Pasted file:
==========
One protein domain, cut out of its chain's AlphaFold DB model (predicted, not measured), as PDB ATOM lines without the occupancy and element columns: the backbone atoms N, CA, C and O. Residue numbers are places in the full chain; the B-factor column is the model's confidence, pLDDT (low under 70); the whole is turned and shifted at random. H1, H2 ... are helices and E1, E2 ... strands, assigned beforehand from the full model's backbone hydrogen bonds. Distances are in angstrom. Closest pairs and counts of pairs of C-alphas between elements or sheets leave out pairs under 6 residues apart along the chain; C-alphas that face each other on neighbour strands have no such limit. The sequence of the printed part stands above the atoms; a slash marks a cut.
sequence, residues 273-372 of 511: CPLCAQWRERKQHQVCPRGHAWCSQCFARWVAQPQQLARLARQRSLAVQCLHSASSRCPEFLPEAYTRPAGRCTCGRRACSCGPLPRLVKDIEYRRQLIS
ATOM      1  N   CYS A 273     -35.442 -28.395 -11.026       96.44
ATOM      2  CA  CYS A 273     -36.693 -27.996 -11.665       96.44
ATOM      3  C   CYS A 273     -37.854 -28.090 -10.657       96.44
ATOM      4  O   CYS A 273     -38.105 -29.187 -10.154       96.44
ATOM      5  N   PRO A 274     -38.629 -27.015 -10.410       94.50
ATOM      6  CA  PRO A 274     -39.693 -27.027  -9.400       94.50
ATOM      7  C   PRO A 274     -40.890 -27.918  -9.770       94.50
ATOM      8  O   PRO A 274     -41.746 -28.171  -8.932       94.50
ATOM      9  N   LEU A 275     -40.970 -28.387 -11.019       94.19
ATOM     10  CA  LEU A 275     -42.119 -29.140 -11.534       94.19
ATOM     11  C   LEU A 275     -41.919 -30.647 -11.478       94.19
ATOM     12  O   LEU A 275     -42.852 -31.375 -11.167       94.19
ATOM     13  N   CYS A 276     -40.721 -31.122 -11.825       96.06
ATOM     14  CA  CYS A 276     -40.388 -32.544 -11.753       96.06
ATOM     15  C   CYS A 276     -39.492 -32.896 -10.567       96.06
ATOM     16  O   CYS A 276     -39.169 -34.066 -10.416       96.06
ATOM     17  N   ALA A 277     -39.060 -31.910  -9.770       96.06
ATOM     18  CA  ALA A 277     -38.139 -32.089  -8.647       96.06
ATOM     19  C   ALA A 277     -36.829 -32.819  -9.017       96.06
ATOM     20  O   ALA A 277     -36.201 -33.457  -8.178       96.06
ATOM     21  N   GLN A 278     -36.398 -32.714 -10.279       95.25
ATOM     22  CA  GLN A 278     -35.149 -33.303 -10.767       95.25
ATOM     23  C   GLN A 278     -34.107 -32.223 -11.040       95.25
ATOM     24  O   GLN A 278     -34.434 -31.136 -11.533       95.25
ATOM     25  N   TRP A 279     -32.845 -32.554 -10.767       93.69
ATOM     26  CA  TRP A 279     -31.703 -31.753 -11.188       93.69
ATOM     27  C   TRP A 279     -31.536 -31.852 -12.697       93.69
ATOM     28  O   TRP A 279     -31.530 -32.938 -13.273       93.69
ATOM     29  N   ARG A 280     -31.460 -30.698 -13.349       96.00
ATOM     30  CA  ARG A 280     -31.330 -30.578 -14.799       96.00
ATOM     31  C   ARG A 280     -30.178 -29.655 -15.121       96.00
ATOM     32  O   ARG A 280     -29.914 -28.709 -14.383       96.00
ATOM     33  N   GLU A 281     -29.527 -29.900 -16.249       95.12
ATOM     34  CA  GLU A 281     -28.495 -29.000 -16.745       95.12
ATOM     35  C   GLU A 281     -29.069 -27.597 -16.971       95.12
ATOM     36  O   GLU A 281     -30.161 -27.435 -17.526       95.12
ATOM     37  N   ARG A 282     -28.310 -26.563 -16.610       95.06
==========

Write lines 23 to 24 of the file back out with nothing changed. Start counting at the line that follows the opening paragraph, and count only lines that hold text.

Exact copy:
ATOM     22  CA  GLN A 278     -35.149 -33.303 -10.767       95.25
ATOM     23  C   GLN A 278     -34.107 -32.223 -11.040       95.25